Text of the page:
Monday, July 5, 2010

Would you cover your leader's back?

Would you cover your leader's back? And what was it that formed this bond and trust?

It's a complicated pair of questions that says much about the relationship that you may or may not have with your manager.

In contemplating these questions, I encountered a humorous test of leadership in a story shared by authors Jon R. Katzenbach and Zia Khan in the book Leading Outside the Lines: How to Mobilize the Informal Organization, Energize Your Team, and Get Better Results

The test is similar to the test I identified in Leadership Acid Test where the test is based on a concept orginally inspired by Michael McKinney at Leadership Now. In my earlier post I wrote,
Pick a Leader with a title. If that Leader no longer had a title, would you still follow him/her.
The Katzenbach story is based on the tale of two very different Navel officers with whom Katzenbach served. Officer Inskeep was a straight-up, command and control officer. He led strictly between the lines. Officer Stewart was more informal in his approach, leading outside the lines.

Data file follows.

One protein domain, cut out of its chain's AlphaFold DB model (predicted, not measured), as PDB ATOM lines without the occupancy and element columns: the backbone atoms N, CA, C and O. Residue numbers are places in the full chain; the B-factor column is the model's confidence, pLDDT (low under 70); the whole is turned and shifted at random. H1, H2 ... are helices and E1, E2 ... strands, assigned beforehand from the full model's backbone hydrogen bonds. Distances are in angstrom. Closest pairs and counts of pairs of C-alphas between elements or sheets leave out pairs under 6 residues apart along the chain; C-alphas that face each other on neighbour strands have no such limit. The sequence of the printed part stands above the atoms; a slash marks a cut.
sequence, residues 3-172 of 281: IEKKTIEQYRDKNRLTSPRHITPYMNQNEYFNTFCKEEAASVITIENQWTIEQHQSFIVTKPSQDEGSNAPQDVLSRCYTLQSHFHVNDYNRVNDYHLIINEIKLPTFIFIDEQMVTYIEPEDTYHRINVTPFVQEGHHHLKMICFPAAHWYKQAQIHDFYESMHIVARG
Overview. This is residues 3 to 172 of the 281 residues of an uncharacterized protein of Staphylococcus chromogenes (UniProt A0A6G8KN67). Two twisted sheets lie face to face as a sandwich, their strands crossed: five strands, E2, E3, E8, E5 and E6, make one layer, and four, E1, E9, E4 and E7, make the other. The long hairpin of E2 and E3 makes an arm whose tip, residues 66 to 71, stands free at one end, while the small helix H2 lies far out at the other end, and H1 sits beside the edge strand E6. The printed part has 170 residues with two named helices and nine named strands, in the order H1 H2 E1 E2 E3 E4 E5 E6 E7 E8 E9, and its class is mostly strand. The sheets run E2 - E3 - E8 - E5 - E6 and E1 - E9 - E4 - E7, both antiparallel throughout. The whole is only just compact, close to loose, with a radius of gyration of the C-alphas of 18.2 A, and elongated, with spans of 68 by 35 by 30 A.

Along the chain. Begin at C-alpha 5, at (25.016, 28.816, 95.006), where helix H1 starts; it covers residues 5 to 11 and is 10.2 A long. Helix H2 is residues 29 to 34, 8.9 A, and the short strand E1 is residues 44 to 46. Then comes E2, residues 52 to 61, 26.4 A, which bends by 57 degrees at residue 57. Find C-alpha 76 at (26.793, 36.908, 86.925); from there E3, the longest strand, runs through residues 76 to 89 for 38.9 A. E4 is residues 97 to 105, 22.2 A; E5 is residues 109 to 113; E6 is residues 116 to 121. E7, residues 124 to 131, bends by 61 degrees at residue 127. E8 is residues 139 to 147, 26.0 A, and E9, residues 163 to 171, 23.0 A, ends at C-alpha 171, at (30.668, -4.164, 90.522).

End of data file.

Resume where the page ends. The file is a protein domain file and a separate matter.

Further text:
The story describes the plan for a full-dress Admiral's inspection that included a sword salute by the officers when the admiral arrived on deck. However on the day of the inspection the captain announced that the officers would NOT do the salute. Neither Inskeep and Stewart were on the ship at the time of the announcement.

If you reported to Inskeep (the command and control officer) and knew about the sword announcement, would you tell him? His men didn't and his sword salute was not only the only one but the clumsy action also knocked the Admiral's hat into the water.

On the other hand Steward had been informed about the plan by his reports, they covered his back.

Would you cover your leader's back? Would your reports cover your back?

This makes for an interesting test of leadership and clearly highlights a key benefit of informal leadership cited by Katzenbach.

The "Cover your back" story is depicted in the video below. It is recommend.

Thanks for reading. Please lead quietly and informally.